Budgeting with Excel or Google Sheets

Creating budgets (and than trying to stick to them) is a necessary evil for those of us without a six figure income or a trust fund from which to live worry-free.  If you are like me, you constantly search for ways to create budgets besides paper or excel spreadsheets only to find yourself coming back to them after a failed experiment with some financial management tool.


I went from using Excel to Microsoft Money (before Microsoft abandoned it) to Mint to Yodlee to Excel than back to Mint to to YNAB (You Need a Budget) and now back to a spreadsheet again (actually via Google Sheets).   I have yet to discover a perfect solution that combines my need to make frequent changes to my budget while still allowing some way to monitor upcoming cash flow.

Outside of a spreadsheet solution using Excel or Google Sheets I have often found myself coming back to Mint or YNAB (You Need a Budget) only to change back to spreadsheets yet again.  Both of their advantages and disadvantages:

  • Auto-downloads data from linked bank accounts.
  • Budget tool is friendly but still seemed cumbersome as a whole.
  • Being constantly bombarded with adds for services and credit cards, etc seemed against the ideal of proper financial management.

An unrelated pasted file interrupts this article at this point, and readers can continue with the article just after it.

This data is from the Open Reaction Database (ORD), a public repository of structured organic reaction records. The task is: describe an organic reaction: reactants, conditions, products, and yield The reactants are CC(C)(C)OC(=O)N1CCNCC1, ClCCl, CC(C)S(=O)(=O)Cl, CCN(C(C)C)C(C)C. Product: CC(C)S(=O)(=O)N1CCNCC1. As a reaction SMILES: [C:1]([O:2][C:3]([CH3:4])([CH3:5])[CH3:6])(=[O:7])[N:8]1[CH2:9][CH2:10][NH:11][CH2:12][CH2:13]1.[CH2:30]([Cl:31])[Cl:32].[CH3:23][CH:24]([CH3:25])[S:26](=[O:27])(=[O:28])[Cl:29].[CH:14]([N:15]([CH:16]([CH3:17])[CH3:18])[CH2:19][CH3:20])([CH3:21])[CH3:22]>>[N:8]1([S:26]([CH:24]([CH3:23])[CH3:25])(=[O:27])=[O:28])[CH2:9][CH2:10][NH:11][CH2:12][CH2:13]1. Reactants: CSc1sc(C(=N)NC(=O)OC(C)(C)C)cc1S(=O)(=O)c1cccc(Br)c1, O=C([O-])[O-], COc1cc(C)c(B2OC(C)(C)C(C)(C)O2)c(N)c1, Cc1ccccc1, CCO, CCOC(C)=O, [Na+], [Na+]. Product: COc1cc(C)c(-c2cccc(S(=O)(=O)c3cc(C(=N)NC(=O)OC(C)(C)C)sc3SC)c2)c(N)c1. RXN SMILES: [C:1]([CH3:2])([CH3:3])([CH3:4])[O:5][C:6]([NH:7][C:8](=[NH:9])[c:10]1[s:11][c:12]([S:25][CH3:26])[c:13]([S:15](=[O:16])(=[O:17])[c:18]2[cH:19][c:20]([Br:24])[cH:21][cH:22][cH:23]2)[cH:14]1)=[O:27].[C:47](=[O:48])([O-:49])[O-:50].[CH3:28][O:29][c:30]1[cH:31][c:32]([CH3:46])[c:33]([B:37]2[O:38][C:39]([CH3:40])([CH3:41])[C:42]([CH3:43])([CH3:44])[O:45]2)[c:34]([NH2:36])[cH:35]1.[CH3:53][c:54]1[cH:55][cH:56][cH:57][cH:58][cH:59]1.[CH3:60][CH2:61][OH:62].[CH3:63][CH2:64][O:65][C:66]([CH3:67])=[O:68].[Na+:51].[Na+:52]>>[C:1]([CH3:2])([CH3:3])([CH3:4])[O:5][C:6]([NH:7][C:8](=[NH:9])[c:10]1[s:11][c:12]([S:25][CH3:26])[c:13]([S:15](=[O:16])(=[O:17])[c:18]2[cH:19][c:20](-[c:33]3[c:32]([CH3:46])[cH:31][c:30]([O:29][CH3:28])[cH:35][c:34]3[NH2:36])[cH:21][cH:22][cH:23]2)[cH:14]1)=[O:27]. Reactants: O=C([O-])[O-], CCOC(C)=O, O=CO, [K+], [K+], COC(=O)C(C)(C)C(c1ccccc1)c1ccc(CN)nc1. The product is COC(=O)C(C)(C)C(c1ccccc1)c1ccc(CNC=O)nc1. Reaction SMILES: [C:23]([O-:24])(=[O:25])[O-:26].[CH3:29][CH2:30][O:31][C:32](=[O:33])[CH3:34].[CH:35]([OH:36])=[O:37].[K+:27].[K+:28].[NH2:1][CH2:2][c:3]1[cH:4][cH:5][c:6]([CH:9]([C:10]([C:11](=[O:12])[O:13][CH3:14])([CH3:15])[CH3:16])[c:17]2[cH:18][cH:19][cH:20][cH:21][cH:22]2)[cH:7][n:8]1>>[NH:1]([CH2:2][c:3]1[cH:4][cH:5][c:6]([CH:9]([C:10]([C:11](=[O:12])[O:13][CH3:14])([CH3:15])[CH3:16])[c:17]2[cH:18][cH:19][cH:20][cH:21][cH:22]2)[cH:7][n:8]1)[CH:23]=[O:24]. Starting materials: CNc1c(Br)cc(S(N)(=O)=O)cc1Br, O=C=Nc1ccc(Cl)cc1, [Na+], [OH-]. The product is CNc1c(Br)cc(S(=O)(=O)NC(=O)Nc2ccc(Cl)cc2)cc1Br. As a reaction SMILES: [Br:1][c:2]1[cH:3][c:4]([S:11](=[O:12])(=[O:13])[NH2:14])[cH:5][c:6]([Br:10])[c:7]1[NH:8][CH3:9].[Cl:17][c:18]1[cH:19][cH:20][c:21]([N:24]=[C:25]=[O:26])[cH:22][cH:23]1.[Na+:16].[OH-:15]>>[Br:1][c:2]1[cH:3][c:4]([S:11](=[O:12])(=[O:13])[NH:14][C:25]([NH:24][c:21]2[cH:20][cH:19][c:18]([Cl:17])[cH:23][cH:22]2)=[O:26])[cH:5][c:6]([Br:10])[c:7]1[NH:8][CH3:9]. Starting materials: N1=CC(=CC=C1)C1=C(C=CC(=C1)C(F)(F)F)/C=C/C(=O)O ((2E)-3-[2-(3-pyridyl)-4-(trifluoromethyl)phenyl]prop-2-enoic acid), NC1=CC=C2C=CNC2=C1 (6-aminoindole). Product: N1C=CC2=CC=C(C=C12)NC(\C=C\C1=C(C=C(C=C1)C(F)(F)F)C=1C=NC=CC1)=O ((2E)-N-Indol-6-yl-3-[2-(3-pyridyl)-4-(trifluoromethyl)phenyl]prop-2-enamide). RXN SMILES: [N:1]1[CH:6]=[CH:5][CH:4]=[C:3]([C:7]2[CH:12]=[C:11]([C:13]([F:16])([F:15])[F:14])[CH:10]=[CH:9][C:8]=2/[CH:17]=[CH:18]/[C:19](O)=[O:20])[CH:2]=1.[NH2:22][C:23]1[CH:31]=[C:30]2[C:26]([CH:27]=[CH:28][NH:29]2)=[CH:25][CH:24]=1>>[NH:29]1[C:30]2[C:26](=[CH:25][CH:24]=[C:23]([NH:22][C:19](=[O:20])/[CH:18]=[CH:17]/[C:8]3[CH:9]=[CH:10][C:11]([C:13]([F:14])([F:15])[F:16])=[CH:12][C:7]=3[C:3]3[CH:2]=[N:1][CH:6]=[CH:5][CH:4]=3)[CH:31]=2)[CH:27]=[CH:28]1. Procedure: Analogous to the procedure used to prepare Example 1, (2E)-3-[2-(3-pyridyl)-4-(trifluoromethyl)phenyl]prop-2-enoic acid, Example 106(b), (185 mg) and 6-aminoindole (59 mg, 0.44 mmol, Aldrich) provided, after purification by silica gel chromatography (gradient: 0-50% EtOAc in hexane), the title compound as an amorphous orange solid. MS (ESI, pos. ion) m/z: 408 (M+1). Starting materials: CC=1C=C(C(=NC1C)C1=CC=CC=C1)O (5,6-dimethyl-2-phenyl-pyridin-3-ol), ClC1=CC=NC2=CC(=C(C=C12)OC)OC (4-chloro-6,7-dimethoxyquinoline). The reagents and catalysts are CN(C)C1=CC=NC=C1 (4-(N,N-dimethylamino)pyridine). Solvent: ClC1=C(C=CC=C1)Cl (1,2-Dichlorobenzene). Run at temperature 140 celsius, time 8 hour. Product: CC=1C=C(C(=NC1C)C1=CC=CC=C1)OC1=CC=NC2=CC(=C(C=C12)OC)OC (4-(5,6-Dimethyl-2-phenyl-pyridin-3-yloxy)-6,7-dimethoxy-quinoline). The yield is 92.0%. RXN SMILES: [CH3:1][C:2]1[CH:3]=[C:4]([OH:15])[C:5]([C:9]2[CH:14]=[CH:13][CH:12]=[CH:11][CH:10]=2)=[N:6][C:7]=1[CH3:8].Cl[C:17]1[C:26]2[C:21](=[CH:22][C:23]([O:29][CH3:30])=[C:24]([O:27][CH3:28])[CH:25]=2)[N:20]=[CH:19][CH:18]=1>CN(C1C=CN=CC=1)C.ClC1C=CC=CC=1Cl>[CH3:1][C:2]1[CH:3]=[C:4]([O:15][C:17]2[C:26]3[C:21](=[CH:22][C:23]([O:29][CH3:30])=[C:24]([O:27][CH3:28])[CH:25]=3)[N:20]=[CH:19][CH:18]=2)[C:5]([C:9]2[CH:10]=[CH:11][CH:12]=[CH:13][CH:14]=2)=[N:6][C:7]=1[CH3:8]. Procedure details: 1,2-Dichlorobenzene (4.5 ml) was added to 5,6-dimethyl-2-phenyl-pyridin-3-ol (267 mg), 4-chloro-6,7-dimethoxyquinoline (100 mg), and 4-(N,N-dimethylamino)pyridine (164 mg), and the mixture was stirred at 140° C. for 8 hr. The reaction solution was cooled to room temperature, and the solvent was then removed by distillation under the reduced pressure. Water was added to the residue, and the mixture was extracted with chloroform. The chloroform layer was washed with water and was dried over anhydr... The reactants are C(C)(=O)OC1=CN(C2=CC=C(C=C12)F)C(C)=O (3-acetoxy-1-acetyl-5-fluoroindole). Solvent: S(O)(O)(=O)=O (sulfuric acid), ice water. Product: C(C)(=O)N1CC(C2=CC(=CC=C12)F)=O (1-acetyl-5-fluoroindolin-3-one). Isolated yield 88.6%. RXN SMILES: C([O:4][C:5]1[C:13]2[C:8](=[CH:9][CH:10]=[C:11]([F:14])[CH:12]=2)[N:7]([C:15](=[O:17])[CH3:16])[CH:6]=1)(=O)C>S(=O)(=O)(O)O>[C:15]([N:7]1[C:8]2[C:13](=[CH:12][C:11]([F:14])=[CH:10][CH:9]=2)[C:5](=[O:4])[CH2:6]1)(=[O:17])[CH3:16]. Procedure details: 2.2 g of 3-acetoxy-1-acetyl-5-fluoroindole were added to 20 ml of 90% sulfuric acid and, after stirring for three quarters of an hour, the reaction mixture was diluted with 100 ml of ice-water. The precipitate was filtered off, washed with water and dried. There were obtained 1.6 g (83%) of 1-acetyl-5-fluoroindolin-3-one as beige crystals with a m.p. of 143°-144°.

• Free – if you ignore the constant ads selling credit reports or pushing credit cards.
  • A paid option with no ads, etc could be really enticing
  • Great application that I want to love but without being able to live by their golden rule of “live on last months income.”
  • I constantly found myself keeping a spreadsheet as well to give myself the ability to forecast my income over the entire month.
  • YNAB is based on the premise of budgeting with only the money you have at the moment with no regard to what is planned to arrive.
  • Includes ledger with ability to reconcile accounts
  • Worth the cost.
  • Great blog and financial advice on their website

YNAB would be my choice for long term financial management because it provides a manual ledger (which I prefer to the auto-pulling of Mint) and the ability to reconcile.  In the meantime, I have created a simplistic but functional spreadsheet that will work in Excel or Google Sheets.  As you can see in the screenshot below, the idea is to seperate bills into the different pay periods. I have two columns since I get a paycheck twice a month but you could easily add or reduce the number if columns if you get paid weekly, monthly, etc.

I took it a step further and created a second column for each pay period so I can forecast and plan what I think my budget will be vs what actually happens as the month progresses.  Feel free to download this template and use or modify it as you see fit.  Hope you find it useful.


Download Link:

Leave a Reply

Your email address will not be published. Required fields are marked *